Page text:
Then there is this manufacturing tax thing. I am the accounting manager for a small manufacturing company. Did you know that Colorado already has a sales tax exemption for machinery and tools purchased for manufacturing in Colorado? The bureacracy and paperwrok involved in this one little exemption is enormous! It is a royal pain to document and collect. Much taxpayer money could be saved by eliminating the special exemption and firing all the associated beauracrats. On the federal level it would be even a disaster.

Sorry Mr. Santorum, you seem like a nice guy and all, but despite the nice speeches, I don't think you really get the idea of individual liberty. Rep. Paul for president!

Posted by: dagny at February 7, 2012 5:40 PM
But jk thinks:


Posted by: jk at February 7, 2012 5:44 PM
But dagny thinks:

Whoops Typo, I meant, "even more of a disaster."

Posted by: dagny at February 7, 2012 5:47 PM

February 6, 2012

Reliable Answers

After months of searching for clues and answers in the Presidential Election contest I've finally found the authoritative website with the answer to all of our questions.

"Will Mitt Romney be elected America's next president?" Most likely

"Will Barack Obama be reelected as president?" Don't count on it

I feel better now.

Posted by JohnGalt at 4:08 PM | Comments (2)
But Boulder Refugee thinks:

Brings new meaning to the term "behind the 8-ball."

Posted by: Boulder Refugee at February 6, 2012 4:14 PM
But Keith Arnold thinks:

That's the good news. The bad news is that the RNC used Rock-Paper-Scissors to pick its candidates, except for Ron Paul, who merely needed to make his saving throw against insanity with twenty-sided dice.

You want games? We got games.

Posted by: Keith Arnold at February 6, 2012 4:38 PM

Two Minute Hate: Sen.Rick Santorum Edition

Christina Romer punctures the argument that manufacturers need special tax treatment. (Y'know, I work for a manufacturer and should probably check my love of liberty at the office door -- Go Rick! Yeah!)

A successful argument for a government manufacturing policy has to go beyond the feeling that it's better to produce "real things" than services. American consumers value health care and haircuts as much as washing machines and hair dryers. And our earnings from exporting architectural plans for a building in Shanghai are as real as those from exporting cars to Canada.

Is it just me (it can't be the shoes) but is it disturbing when a GOP Presidential candidate needs a lesson on the benefits of the free market from a U Cal-Berkeley professor and former Obama Administration official?

Hat-tip: Prof Mankiw

Posted by John Kranz at 1:48 PM | Comments (2)
But johngalt thinks:

Romer has a good point. In the spirit of a recent Jon Caldera tweet - "Why not make all of Colorado an "enterprise zone?" - we should be asking, Why not give non-punitive tax treatment to all American businesses?

Yes, Rick is wrong on principle to advocate special treatment for certain businesses but, he is right to advocate rescuing American business from the ravages of the federal government.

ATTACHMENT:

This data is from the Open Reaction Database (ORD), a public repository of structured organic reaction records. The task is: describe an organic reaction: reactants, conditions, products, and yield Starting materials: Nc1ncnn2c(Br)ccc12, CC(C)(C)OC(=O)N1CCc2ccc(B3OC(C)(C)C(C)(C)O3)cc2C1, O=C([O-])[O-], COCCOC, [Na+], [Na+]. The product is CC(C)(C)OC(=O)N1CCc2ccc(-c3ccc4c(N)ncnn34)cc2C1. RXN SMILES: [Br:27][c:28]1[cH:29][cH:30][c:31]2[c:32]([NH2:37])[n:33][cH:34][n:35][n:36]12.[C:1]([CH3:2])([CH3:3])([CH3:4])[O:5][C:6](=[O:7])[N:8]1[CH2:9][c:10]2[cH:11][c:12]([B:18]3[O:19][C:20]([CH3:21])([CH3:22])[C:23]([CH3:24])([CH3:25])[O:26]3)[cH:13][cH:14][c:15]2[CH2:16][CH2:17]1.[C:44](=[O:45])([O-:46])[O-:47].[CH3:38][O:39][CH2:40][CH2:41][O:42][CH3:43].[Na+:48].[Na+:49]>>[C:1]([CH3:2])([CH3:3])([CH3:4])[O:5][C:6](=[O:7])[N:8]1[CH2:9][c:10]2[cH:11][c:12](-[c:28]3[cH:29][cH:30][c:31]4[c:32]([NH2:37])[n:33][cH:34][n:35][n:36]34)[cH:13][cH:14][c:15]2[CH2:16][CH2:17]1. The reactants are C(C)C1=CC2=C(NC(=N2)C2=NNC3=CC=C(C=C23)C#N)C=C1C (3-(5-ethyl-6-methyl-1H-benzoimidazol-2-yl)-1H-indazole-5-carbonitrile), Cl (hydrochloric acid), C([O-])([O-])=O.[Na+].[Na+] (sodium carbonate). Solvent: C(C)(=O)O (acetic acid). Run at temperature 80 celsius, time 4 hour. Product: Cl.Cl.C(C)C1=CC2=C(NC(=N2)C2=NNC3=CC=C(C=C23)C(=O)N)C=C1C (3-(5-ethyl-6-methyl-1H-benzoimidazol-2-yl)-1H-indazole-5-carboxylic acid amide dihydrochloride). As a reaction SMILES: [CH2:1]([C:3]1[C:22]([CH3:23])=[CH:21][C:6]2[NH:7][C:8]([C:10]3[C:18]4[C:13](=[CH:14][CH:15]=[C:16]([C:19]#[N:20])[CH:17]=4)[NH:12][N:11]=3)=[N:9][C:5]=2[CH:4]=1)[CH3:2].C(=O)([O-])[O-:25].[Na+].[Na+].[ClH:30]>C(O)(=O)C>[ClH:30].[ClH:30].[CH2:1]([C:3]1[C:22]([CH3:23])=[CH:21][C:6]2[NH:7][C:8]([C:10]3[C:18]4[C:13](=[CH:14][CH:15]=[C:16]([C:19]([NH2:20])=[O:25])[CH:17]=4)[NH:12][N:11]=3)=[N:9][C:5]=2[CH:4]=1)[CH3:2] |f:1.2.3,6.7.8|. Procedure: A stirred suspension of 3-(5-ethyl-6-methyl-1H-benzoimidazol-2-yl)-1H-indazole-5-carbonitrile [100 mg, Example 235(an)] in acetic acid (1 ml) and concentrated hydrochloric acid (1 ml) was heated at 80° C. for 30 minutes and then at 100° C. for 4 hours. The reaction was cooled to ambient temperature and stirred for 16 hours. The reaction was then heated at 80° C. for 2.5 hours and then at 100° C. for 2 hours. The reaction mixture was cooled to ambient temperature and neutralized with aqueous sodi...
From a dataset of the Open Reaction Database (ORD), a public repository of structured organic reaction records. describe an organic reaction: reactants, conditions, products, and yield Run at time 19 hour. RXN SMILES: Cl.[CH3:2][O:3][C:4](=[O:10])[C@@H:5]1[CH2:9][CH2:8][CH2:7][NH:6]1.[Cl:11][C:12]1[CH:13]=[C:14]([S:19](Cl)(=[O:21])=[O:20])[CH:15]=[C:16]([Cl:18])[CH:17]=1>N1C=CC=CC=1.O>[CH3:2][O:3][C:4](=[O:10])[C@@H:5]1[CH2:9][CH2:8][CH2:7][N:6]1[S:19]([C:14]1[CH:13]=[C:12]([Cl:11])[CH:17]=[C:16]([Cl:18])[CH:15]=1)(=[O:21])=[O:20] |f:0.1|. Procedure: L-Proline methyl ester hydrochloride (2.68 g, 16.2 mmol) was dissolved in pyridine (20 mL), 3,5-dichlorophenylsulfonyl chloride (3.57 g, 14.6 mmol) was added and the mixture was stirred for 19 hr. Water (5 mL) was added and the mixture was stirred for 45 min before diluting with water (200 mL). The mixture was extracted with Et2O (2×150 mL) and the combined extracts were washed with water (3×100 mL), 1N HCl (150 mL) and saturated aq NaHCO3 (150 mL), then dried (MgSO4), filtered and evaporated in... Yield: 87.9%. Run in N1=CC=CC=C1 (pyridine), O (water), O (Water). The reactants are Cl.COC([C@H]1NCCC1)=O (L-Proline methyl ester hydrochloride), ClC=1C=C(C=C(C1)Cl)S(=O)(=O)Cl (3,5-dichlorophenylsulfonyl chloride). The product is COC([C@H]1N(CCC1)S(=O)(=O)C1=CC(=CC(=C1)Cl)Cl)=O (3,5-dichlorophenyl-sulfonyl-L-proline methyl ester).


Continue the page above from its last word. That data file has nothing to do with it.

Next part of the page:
Posted by: johngalt at February 6, 2012 2:29 PM
But Keith Arnold thinks:

It's like Jack Kemp and his "Enterprise Zones" all over again, except this time, we're favoring particular lines of business instead of particular geographic sinkholes.

Speaking of geographic sinkholes, did you all have the same reaction to Clint Eastwood's "Halftime In Detroit" commercial during the game? I'm trying to decide if there was some other Detroit besides the one in Michigan that he was referring to, or if he was saying that a massive transfusion of bailout money to the UAW and the Volt was his idea of Americans Coming Together To Revitalize A Community.

Somewhere in the blue Pacific Ocean, there's a shark, saying "What was that? Was that Dirty Harry that just jumped over me?"

Posted by: Keith Arnold at February 6, 2012 3:51 PM

February 5, 2012

Weld (CO) County Lincoln Day - Caucus Minus 72 hours

I feared that last night's ThreeSources Blogger Bash might be falling apart due to the substantial snowstorm we endured from Thursday through Saturday. But what snow taketh, snow giveth back. Blog brothers JK and BR traded places as BR's weekend plan was outdoors - in the mountains.

The night began with some contretemps and dirty looks as our assigned table had been swiped by a Mr. Bud Johnson and 7 other senior citizens. An honest mistake I suppose - I might also have confused the "table tent" sign reading "THREESOURCES.COM" for the one reading "Bud Johnson." They must have chewed and swallowed our sign so we made a replacement.

So after considerable hunting around we were awarded Bud's assigned table way to the side of the room. (I could see the speaker at the podium from behind the loudspeaker on the stage so it wasn't that bad.) I asked the nice young man who helped us find Bud's table to please let Mr. Johnson know we had found his table. I said that since they were our elders we would not ask them to move.

We had the last laugh though, I think, since ours was one of the tables Rick Santorum visited while pressing the flesh. We were the last table in our row but it was, after all, the front row. Rick was quite generous with his time, making leisurely visits to each table. He shook hands with several of us but he seemed to know better than to engage in conversation, and nobody I saw tried to. We all thanked him for coming.